The Rock band OK Go has teamed up with Morton Salt to deliver a special kind of music video for Giving Tuesday which is tomorrow November 29th, we encourage you to give back. The spectacular video was shot for the most part on a synchronized experiment on set in just 4.2 seconds. The band’s lead singer Damian Kulash directed the music video which had thousands of hours of planning by the band members, Vfx crew and Camera operators for flawless execution.
The footage is not a single continuous shot but a series of takes that really last fractions of a second. The recording is anywhere from 60fps to 6000fps depending on the action. A Bolt slow motion robotic arm was used for controlling camera motion with precise programming.
Lytro started in the consumer space a few year’s back by enabling light field camera sensor technology in a portable package. Back then it allowed the user to select the focus point in the image to control depth of filed after the shot had been taken. This is emulated by Panasonic on the GX8 and GH4 with Post Focus but that is a feature that does some tricks with multiple images and lens focus points to select final depth of field.
Lytro does this by capturing all the rays of light entering the sensor at different angles and times to create a light field or three dimensional map of a real subject or scene. The consumer cameras sold in less than stellar numbers due in part to low resolution and while they tried with the Lytro Ilum to bring a more SLR like camera with 40 mega-rays or down-converted to 4 traditional megapixels. It also bombed as the post focus feature was not enough pull to get consumers to adopt the platform; along with claims of low dynamic range and artifacts in bright spots. The Ilum camera is still available for purchase at under $370 USD from the 1299 introductory price; quite a drop!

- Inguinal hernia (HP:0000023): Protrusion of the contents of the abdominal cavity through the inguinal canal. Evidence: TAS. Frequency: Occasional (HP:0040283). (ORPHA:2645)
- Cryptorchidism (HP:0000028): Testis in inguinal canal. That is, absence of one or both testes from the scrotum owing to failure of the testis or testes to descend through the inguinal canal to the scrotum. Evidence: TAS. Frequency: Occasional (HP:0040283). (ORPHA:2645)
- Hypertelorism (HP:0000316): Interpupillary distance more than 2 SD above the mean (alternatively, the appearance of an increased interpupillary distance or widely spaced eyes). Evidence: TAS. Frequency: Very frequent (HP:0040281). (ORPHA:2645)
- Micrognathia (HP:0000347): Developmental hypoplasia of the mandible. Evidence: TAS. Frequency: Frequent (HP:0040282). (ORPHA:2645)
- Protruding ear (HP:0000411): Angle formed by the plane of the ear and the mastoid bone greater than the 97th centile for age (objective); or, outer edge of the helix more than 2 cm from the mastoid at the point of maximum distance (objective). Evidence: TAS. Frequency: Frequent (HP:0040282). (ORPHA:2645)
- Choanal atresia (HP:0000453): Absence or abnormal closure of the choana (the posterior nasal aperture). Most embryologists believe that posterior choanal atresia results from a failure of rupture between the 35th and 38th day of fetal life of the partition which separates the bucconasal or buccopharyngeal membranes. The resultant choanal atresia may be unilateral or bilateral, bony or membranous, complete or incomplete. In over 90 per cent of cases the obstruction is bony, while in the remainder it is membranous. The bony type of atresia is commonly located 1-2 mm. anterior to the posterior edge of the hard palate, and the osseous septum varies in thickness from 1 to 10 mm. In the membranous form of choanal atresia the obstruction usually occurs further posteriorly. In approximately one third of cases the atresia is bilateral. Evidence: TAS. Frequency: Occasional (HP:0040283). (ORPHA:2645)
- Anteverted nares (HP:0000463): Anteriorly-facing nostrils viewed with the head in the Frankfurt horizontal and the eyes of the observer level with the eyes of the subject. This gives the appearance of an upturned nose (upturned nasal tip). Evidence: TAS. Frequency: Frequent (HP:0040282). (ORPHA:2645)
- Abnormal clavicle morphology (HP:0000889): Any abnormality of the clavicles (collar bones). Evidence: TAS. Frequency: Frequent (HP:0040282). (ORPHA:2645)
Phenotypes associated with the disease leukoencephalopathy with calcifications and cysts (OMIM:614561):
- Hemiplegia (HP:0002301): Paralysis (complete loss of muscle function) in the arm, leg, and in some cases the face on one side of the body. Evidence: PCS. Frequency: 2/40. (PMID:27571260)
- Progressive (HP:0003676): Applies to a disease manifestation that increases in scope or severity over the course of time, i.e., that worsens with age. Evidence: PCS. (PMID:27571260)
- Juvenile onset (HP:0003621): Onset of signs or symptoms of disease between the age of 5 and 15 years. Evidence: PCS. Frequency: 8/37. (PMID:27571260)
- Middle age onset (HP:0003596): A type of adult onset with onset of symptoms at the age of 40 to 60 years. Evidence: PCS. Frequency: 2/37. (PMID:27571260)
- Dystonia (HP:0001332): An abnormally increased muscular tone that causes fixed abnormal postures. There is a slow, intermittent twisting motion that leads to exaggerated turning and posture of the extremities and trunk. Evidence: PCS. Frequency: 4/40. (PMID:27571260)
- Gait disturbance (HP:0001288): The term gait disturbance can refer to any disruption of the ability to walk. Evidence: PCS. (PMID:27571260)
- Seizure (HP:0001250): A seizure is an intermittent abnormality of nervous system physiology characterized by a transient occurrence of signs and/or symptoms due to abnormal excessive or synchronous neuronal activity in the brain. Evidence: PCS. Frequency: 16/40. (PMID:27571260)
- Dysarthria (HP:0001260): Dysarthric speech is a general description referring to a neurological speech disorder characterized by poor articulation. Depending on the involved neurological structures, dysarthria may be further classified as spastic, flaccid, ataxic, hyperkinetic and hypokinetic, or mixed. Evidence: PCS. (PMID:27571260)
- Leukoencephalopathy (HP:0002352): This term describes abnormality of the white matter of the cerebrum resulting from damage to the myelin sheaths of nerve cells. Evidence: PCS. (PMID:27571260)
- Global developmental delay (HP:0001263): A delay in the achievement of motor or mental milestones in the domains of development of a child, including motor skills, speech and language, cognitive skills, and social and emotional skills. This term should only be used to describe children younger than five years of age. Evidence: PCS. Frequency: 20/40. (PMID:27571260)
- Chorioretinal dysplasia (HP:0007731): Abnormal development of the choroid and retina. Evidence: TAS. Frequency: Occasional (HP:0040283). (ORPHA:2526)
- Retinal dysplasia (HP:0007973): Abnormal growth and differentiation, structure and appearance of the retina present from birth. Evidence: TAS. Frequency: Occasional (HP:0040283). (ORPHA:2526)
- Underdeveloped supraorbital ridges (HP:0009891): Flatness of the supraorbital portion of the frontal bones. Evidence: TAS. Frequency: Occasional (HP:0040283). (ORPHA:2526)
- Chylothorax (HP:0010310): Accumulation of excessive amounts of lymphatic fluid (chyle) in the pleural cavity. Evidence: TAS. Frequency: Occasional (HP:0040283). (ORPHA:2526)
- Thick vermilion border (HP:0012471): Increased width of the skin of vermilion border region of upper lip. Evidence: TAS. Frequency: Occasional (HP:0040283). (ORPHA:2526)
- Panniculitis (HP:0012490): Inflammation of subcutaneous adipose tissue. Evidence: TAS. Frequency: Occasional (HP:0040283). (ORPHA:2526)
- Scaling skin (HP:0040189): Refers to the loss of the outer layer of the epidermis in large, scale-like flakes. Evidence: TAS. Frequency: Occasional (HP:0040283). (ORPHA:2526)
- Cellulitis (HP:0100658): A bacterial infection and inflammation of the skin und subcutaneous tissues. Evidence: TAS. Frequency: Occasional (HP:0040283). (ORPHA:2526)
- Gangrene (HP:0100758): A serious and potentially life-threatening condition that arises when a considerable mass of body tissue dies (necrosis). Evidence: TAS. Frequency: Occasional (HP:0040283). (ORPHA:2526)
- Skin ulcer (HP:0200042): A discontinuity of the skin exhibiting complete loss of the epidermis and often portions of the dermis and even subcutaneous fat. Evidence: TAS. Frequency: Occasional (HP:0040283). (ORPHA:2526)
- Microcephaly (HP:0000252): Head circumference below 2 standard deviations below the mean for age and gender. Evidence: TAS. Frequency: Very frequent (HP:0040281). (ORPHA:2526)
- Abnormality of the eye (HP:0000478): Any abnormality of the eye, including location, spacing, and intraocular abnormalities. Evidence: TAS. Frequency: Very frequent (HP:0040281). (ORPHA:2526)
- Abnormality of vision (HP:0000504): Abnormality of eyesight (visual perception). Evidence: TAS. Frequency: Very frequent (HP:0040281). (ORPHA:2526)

Video ramping is not new, it is actually been here for quite a few years in cameras and widely accessible in modern video editors. The problem is that it is still a hard thing to do properly. You either get choppy results, artifacts or pretty amazing ones by chance or by sheer trial and error and are not easily repeatable. This is where Speedramp by Prolost.com comes in!
After effects has had Time Remapping for a few years in the CS releases including Premiere Pro; but as with almost any built in feature in software it is hardly polished as well as it could be. Speedramp builds on top of the Adobe Time Remapping by incorporating a simple to use workflow that is capable of being tweaked and altered by simple parameters until you get the desired effect.
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